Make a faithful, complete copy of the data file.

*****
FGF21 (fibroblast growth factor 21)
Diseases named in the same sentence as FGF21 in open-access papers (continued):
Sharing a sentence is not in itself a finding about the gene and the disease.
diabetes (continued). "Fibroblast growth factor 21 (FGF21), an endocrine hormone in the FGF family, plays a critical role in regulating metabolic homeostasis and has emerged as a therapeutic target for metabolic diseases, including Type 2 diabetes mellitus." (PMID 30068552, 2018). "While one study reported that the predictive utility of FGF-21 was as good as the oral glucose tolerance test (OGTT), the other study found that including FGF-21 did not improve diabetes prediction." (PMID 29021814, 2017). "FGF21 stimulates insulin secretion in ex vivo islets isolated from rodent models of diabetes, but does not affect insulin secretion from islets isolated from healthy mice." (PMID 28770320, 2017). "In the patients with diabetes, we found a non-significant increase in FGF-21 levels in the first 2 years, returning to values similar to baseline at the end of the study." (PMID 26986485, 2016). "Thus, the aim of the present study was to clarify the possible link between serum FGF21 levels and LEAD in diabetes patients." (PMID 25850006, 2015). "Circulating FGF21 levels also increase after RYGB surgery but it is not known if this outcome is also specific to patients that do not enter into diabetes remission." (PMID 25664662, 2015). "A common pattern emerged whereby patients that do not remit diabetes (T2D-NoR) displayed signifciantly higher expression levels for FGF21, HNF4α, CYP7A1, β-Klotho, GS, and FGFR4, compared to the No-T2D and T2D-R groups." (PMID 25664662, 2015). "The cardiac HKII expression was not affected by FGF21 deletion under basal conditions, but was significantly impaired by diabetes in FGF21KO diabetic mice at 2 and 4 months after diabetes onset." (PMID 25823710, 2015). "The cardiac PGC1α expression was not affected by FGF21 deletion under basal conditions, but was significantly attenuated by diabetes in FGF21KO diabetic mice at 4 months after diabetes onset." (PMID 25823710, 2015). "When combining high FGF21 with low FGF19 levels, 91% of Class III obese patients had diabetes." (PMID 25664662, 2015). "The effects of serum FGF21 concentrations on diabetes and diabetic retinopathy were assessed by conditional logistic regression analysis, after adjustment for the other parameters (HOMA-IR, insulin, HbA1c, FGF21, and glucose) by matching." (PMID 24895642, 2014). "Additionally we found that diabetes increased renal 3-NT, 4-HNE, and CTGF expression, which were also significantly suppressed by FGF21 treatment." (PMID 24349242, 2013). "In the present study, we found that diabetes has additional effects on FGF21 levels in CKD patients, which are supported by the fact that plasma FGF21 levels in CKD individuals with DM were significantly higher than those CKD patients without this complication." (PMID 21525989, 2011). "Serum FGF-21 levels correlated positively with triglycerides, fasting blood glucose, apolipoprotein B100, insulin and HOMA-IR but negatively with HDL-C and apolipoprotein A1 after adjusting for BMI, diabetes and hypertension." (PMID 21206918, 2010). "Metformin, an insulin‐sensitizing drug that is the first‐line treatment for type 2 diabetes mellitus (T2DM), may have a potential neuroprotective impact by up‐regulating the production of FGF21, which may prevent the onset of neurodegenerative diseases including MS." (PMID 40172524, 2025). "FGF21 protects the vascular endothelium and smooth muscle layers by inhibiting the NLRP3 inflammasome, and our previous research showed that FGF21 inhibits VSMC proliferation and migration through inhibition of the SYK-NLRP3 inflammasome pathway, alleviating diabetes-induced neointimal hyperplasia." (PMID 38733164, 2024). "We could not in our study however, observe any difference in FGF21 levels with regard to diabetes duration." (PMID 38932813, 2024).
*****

FGF21 (fibroblast growth factor 21)
Diseases named in the same sentence as FGF21 in open-access papers (continued):
Sharing a sentence is not in itself a finding about the gene and the disease.
diabetes (continued). "Fibroblast growth factor 21 (FGF21), an endocrine hormone in the FGF family, plays a critical role in regulating metabolic homeostasis and has emerged as a therapeutic target for metabolic diseases, including Type 2 diabetes mellitus." (PMID 30068552, 2018). "While one study reported that the predictive utility of FGF-21 was as good as the oral glucose tolerance test (OGTT), the other study found that including FGF-21 did not improve diabetes prediction." (PMID 29021814, 2017). "FGF21 stimulates insulin secretion in ex vivo islets isolated from rodent models of diabetes, but does not affect insulin secretion from islets isolated from healthy mice." (PMID 28770320, 2017). "In the patients with diabetes, we found a non-significant increase in FGF-21 levels in the first 2 years, returning to values similar to baseline at the end of the study." (PMID 26986485, 2016). "Thus, the aim of the present study was to clarify the possible link between serum FGF21 levels and LEAD in diabetes patients." (PMID 25850006, 2015). "Circulating FGF21 levels also increase after RYGB surgery but it is not known if this outcome is also specific to patients that do not enter into diabetes remission." (PMID 25664662, 2015). "A common pattern emerged whereby patients that do not remit diabetes (T2D-NoR) displayed signifciantly higher expression levels for FGF21, HNF4α, CYP7A1, β-Klotho, GS, and FGFR4, compared to the No-T2D and T2D-R groups." (PMID 25664662, 2015). "The cardiac HKII expression was not affected by FGF21 deletion under basal conditions, but was significantly impaired by diabetes in FGF21KO diabetic mice at 2 and 4 months after diabetes onset." (PMID 25823710, 2015). "The cardiac PGC1α expression was not affected by FGF21 deletion under basal conditions, but was significantly attenuated by diabetes in FGF21KO diabetic mice at 4 months after diabetes onset." (PMID 25823710, 2015). "When combining high FGF21 with low FGF19 levels, 91% of Class III obese patients had diabetes." (PMID 25664662, 2015). "The effects of serum FGF21 concentrations on diabetes and diabetic retinopathy were assessed by conditional logistic regression analysis, after adjustment for the other parameters (HOMA-IR, insulin, HbA1c, FGF21, and glucose) by matching." (PMID 24895642, 2014). "Additionally we found that diabetes increased renal 3-NT, 4-HNE, and CTGF expression, which were also significantly suppressed by FGF21 treatment." (PMID 24349242, 2013). "In the present study, we found that diabetes has additional effects on FGF21 levels in CKD patients, which are supported by the fact that plasma FGF21 levels in CKD individuals with DM were significantly higher than those CKD patients without this complication." (PMID 21525989, 2011). "Serum FGF-21 levels correlated positively with triglycerides, fasting blood glucose, apolipoprotein B100, insulin and HOMA-IR but negatively with HDL-C and apolipoprotein A1 after adjusting for BMI, diabetes and hypertension." (PMID 21206918, 2010). "Metformin, an insulin‐sensitizing drug that is the first‐line treatment for type 2 diabetes mellitus (T2DM), may have a potential neuroprotective impact by up‐regulating the production of FGF21, which may prevent the onset of neurodegenerative diseases including MS." (PMID 40172524, 2025). "FGF21 protects the vascular endothelium and smooth muscle layers by inhibiting the NLRP3 inflammasome, and our previous research showed that FGF21 inhibits VSMC proliferation and migration through inhibition of the SYK-NLRP3 inflammasome pathway, alleviating diabetes-induced neointimal hyperplasia." (PMID 38733164, 2024). "We could not in our study however, observe any difference in FGF21 levels with regard to diabetes duration." (PMID 38932813, 2024).